by Angling Times |

After a long winter of polefishing for F1s it was refreshing to dig my rods out again and spend some time fishing the Method feeder.

Over the past few weeks I’ve managed several Method sessions with varying degrees of success, winning one of the matches I fished, and blanking on the next trip!

That aside, I love this tactic as I enjoy spending time experimenting with mixes, pellets, colours and additives.

Many anglers are sceptical about additives in particular.

The problem is, they are looking for a miracle bait that will transform a lifeless swim, and they soon become disillusioned.

What I’m looking for, on the other hand, is an additive that over the course of a five-hour match will help me to put a couple of extra fish in the net.

The way I look at it is that if I’m fishing in a line of 30 anglers, all fishing the same pellets on the Method feeder, where’s my edge?

Yes, I can try and do it a bit better than the other 29, but when it comes to bait I’m offering the carp nothing different to everyone else.

This is where both additives and colours can make a big difference.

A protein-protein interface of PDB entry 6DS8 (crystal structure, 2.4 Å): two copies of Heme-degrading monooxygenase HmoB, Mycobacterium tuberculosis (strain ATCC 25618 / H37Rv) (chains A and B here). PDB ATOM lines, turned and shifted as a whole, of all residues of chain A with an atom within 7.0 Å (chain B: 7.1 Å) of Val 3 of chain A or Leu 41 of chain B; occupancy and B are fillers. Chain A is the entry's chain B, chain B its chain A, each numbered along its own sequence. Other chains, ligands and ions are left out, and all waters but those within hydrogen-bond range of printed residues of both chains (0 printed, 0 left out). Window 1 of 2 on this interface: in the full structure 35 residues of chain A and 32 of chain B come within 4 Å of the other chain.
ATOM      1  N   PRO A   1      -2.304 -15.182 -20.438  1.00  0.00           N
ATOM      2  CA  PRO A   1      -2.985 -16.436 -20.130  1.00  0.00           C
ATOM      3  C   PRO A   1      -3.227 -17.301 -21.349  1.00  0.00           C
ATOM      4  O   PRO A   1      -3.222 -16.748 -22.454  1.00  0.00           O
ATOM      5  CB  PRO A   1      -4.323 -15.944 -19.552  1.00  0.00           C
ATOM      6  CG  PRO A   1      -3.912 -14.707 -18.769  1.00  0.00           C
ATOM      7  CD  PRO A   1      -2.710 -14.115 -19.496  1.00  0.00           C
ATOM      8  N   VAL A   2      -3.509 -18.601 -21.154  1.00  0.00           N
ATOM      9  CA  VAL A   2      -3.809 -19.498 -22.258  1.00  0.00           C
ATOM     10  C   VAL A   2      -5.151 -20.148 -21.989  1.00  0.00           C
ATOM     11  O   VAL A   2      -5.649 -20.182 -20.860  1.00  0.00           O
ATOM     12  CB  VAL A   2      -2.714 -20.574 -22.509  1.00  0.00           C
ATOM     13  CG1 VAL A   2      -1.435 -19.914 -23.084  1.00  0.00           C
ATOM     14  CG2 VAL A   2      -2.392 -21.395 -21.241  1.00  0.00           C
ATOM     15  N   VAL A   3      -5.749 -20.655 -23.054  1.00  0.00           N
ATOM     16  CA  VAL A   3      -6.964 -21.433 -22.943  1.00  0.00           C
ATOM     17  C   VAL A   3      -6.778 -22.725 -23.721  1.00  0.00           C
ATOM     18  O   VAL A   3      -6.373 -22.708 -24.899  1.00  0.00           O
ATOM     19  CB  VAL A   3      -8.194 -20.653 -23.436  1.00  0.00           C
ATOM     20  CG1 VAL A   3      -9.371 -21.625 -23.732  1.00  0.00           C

Pellets or groundbait?

When most anglers consider Method feeder fishing they automatically think ‘groundbait mixes’.

But in recent years many anglers have switched on to fishing softened micro pellets moulded around the feeder instead, and this has given us some huge catches.

So the million-dollar question now is – which do you use for this tactic – groundbaits or pellets?

Your choice can make a massive difference to your final result.

I can’t give a definitive answer, but what I can say is that if you are in any doubt then opt for pellets.

In the cold, pellets tend to be the better option, although that isn’t to say I won’t have groundbait with me just in case.

The fish will help you decide, and it might be a case of fishing one way for the first hour of your match and see how the fish are responding before deciding whether to make a switch.

Mixing the two

I should also mention that you can fish a mix with both pellets and groundbait. That way you are getting the best of both worlds.

I have to admit this isn’t something I do a lot, as I tend to find one is better than the other. I feel a 50-50 mix is hedging my bets rather than to trying to work out what’s best on the day.

That said, I have had a few good days mixing the two baits, but that is normally with F1s and bream rather than carp.

Which mixes?